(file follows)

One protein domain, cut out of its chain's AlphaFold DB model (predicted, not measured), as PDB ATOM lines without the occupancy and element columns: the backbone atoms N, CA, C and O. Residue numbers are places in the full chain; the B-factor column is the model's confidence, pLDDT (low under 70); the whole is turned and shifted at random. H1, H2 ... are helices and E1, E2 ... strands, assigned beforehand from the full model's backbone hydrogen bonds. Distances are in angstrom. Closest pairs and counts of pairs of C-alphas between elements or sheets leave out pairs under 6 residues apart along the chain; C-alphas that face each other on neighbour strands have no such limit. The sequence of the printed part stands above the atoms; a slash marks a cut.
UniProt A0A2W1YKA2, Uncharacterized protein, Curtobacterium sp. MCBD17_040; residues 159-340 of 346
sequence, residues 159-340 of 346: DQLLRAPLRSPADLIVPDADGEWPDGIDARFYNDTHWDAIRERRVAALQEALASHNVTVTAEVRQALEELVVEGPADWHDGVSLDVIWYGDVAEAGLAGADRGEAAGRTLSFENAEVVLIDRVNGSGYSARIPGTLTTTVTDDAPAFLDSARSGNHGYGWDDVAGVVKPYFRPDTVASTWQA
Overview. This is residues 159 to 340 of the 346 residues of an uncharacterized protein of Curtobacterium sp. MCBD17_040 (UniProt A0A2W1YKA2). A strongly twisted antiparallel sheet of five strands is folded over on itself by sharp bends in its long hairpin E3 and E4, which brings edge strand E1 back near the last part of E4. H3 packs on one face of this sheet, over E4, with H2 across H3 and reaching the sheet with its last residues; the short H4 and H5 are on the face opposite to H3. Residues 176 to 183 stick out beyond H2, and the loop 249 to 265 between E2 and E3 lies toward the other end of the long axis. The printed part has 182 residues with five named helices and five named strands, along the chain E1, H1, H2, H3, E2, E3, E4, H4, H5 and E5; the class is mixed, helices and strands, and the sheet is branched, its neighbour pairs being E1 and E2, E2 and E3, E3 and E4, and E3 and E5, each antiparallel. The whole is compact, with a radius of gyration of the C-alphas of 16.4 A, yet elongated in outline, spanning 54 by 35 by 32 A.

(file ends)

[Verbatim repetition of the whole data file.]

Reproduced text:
One protein domain, cut out of its chain's AlphaFold DB model (predicted, not measured), as PDB ATOM lines without the occupancy and element columns: the backbone atoms N, CA, C and O. Residue numbers are places in the full chain; the B-factor column is the model's confidence, pLDDT (low under 70); the whole is turned and shifted at random. H1, H2 ... are helices and E1, E2 ... strands, assigned beforehand from the full model's backbone hydrogen bonds. Distances are in angstrom. Closest pairs and counts of pairs of C-alphas between elements or sheets leave out pairs under 6 residues apart along the chain; C-alphas that face each other on neighbour strands have no such limit. The sequence of the printed part stands above the atoms; a slash marks a cut.
UniProt A0A2W1YKA2, Uncharacterized protein, Curtobacterium sp. MCBD17_040; residues 159-340 of 346
sequence, residues 159-340 of 346: DQLLRAPLRSPADLIVPDADGEWPDGIDARFYNDTHWDAIRERRVAALQEALASHNVTVTAEVRQALEELVVEGPADWHDGVSLDVIWYGDVAEAGLAGADRGEAAGRTLSFENAEVVLIDRVNGSGYSARIPGTLTTTVTDDAPAFLDSARSGNHGYGWDDVAGVVKPYFRPDTVASTWQA
Overview. This is residues 159 to 340 of the 346 residues of an uncharacterized protein of Curtobacterium sp. MCBD17_040 (UniProt A0A2W1YKA2). A strongly twisted antiparallel sheet of five strands is folded over on itself by sharp bends in its long hairpin E3 and E4, which brings edge strand E1 back near the last part of E4. H3 packs on one face of this sheet, over E4, with H2 across H3 and reaching the sheet with its last residues; the short H4 and H5 are on the face opposite to H3. Residues 176 to 183 stick out beyond H2, and the loop 249 to 265 between E2 and E3 lies toward the other end of the long axis. The printed part has 182 residues with five named helices and five named strands, along the chain E1, H1, H2, H3, E2, E3, E4, H4, H5 and E5; the class is mixed, helices and strands, and the sheet is branched, its neighbour pairs being E1 and E2, E2 and E3, E3 and E4, and E3 and E5, each antiparallel. The whole is compact, with a radius of gyration of the C-alphas of 16.4 A, yet elongated in outline, spanning 54 by 35 by 32 A.